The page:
Our history has shown us that it's not enough to take racist policies off the books if we are going to achieve true justice. Those past policies have structured our society and created deeply-rooted patterns and practices that can only be disrupted and reformed with new policies of similar strength and efficacy. In short, a systemic problem requires a systemic solution. To combat systemic racism, we must pursue systemic equality.

What is Systemic Racism?

A system is a collection of elements that are organized for a common purpose. Racism in America is a system that combines economic, political, and social components. That system specifically disempowers and disenfranchises Black people, while maintaining and expanding implicit and explicit advantages for white people, leading to better opportunities in jobs, education, and housing, and discrimination in the criminal legal system. For example, the country's voting systems empower white voters at the expense of voters of color, resulting in an unequal system of governance in which those communities have little voice and representation, even in policies that directly impact them.

Systemic Equality is a Systemic Solution

In the years ahead, the ACLU will pursue administrative and legislative campaigns targeting the Biden-Harris administration and Congress. We will leverage legal advocacy to dismantle systemic barriers, and will work with our affiliates to change policies nearer to the communities most harmed by these legacies. The goal is to build a nation where every person can achieve their highest potential, unhampered by structural and institutional racism.

To begin, in 2021, we believe the Biden administration and Congress should take the following crucial steps to advance systemic equality:

Voting Rights

The administration must issue an executive order creating a Justice Department lead staff position on voting rights violations in every U.S. Attorney office. We are seeing a flood of unlawful restrictions on voting across the country, and at every level of state and local government. This nationwide problem requires nationwide investigatory and enforcement resources. Even if it requires new training and approval protocols, a new voting rights enforcement program with the participation of all 93 U.S. Attorney offices is the best way to help ensure nationwide enforcement of voting rights laws.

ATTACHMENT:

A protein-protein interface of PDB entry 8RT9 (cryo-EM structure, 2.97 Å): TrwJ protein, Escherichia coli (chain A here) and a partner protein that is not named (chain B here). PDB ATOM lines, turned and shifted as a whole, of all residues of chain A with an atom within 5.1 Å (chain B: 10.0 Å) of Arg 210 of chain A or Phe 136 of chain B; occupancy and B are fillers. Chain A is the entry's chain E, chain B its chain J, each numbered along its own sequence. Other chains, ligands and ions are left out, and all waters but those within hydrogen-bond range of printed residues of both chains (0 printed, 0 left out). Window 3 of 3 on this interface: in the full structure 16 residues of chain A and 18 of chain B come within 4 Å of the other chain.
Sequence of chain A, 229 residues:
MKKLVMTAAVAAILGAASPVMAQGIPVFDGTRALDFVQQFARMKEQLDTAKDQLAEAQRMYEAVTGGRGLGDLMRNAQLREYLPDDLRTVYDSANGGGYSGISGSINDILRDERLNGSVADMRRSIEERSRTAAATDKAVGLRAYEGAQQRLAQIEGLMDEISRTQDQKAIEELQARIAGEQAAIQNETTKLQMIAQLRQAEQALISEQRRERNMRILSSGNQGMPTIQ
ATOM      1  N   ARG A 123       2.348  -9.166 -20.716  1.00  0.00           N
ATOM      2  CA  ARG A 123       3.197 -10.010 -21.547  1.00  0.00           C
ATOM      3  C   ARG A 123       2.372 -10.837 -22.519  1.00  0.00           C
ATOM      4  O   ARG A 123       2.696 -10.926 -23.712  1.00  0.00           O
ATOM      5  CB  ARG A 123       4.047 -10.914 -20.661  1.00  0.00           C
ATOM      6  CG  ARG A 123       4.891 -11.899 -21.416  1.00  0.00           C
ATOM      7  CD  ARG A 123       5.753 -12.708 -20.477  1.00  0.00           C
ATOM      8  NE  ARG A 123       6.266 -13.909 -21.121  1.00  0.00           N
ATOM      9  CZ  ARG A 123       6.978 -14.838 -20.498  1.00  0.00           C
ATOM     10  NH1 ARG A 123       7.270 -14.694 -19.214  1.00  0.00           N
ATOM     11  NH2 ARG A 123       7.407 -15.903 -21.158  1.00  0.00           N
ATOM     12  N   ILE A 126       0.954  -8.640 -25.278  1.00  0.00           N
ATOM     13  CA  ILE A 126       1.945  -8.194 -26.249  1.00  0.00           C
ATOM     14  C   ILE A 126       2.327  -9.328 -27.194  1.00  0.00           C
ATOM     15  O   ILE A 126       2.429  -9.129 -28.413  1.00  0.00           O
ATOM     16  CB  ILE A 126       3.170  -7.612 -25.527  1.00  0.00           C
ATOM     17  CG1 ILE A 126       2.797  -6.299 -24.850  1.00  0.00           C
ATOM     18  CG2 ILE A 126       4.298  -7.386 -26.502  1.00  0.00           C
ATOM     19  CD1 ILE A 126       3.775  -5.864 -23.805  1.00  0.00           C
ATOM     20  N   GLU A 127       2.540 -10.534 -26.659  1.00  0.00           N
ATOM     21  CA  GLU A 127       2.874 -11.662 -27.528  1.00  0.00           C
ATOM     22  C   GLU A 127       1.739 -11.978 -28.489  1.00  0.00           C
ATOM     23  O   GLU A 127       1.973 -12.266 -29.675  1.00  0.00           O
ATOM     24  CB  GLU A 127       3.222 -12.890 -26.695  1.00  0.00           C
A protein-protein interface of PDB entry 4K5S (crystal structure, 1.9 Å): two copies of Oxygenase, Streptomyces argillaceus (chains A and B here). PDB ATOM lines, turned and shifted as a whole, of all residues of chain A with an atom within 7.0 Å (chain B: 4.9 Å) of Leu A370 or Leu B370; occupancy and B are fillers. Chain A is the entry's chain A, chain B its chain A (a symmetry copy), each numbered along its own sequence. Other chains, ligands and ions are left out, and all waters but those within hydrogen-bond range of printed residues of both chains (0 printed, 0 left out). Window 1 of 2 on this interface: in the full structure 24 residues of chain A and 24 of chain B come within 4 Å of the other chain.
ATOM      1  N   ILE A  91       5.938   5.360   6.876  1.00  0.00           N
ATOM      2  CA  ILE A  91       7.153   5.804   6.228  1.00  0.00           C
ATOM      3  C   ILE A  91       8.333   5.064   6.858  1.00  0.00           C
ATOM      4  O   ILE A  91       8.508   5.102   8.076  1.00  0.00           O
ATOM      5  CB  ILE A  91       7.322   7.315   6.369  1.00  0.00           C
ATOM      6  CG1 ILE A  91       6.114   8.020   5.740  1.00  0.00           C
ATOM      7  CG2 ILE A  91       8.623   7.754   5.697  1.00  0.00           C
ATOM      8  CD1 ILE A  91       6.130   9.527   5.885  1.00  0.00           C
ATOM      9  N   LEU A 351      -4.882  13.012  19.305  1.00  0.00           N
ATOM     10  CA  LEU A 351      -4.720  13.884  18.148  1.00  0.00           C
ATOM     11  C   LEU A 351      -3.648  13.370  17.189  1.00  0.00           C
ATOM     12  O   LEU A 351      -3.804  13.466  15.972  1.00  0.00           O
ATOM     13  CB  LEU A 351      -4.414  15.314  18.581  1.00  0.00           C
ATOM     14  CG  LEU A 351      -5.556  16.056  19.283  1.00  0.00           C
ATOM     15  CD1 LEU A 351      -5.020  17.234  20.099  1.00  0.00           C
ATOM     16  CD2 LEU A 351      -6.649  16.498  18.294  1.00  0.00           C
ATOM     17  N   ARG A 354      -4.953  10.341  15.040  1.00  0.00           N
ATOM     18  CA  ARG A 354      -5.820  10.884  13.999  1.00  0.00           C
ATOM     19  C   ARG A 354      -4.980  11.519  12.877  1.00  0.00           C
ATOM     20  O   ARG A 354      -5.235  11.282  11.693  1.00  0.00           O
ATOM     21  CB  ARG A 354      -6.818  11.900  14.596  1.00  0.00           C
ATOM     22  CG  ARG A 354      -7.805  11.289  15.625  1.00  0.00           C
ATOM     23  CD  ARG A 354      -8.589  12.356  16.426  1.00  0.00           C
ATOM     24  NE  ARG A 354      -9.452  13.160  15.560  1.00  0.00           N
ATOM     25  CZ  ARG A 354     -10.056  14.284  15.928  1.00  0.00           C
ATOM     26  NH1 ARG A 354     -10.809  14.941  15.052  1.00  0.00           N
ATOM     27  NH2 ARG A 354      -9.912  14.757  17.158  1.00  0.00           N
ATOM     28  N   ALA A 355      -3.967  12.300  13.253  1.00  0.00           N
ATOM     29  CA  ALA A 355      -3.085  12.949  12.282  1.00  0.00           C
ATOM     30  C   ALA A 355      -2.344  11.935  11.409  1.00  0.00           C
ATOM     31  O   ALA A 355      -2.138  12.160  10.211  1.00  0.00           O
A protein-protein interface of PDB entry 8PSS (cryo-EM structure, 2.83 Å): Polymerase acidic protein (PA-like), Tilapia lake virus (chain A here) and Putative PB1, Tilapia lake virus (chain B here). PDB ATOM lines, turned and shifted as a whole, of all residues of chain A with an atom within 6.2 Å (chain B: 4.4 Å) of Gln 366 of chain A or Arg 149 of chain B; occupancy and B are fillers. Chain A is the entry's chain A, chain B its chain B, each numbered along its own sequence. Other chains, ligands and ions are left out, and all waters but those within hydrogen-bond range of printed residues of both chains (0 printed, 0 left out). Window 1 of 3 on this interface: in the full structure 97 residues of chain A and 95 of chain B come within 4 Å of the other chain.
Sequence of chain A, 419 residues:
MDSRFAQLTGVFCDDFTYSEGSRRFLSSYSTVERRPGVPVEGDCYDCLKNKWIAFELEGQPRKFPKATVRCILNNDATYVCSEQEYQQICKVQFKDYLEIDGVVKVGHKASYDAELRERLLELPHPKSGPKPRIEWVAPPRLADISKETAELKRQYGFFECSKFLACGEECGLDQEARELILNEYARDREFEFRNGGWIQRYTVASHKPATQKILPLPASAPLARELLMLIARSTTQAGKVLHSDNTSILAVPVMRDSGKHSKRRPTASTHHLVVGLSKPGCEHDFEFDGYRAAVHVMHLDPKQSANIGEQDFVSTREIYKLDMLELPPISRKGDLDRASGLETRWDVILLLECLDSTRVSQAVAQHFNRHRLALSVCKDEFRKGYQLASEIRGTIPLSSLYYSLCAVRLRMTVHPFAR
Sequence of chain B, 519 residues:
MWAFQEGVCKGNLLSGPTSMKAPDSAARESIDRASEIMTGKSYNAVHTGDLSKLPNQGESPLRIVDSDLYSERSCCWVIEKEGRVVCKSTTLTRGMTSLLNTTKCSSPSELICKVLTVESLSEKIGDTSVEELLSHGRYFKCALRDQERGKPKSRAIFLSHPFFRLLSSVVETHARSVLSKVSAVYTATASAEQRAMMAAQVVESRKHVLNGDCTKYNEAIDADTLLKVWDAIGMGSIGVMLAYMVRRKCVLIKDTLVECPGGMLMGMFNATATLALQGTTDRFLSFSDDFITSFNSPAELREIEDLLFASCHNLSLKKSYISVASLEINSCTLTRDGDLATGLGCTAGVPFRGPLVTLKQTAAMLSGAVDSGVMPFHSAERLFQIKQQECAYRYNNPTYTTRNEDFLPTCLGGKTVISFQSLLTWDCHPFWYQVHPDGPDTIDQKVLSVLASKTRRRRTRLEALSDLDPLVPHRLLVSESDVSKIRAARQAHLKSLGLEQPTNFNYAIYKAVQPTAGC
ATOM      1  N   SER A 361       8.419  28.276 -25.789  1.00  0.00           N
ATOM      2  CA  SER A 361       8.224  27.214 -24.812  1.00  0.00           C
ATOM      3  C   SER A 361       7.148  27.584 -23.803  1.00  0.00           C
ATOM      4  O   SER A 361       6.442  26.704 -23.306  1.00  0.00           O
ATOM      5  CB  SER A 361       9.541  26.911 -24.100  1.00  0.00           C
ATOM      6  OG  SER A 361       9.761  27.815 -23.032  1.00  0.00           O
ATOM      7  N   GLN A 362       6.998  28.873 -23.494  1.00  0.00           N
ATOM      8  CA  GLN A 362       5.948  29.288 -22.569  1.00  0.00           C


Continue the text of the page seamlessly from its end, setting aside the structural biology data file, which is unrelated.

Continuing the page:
These assistant U.S. attorneys should begin by ensuring that every American in the custody of the Bureau of Prisons who is eligible to vote can vote, and monitor the Census and redistricting process to fight the dilution of voting power in communities of color.

We are also calling on Congress to pass the John Lewis Voting Rights Advancement Act to finally create a fair and equal national voting system, the cause for which John Lewis devoted his life.

Student Debt

Black borrowers pay more than other students for the same degrees, and graduate with an average of $7,400 more in debt than their white peers. In the years following graduation, the debt gap more than triples. Nearly half of Black borrowers will default within 12 years. In other words, for Black Americans, the American dream costs more. Last week, Majority Leader Chuck Schumer and Sen. Elizabeth Warren, along with House Reps. Ayanna Pressley, Maxine Waters, and others, called on President Biden to cancel up to $50,000 in federal student loan debt per borrower.

We couldn't agree more. By forgiving $50,000 of student debt, President Biden can unleash pent up economic potential in Black communities, while relieving them of a burden that forestalls so many hopes and dreams. Black women in particular will benefit from this executive action, as they are proportionately the most indebted group of all Americans.

Postal Banking

In both low and high income majority-Black communities, traditional bank branches are 50 percent more likely to close than in white communities. The result is that nearly 50 percent of Black Americans are unbanked or underbanked, and many pay more than $2,000 in fees associated with subprime financial institutions. Over their lifetime, those fees can add up to as much as two years of annual income for the average Black family.

The U.S. Postal Service can and should meet this crisis by providing competitive, low-cost financial services to help advance economic equality. We call on President Biden to appoint new members to the Postal Board of Governors so that the Post Office can do the work of providing essential services to every American.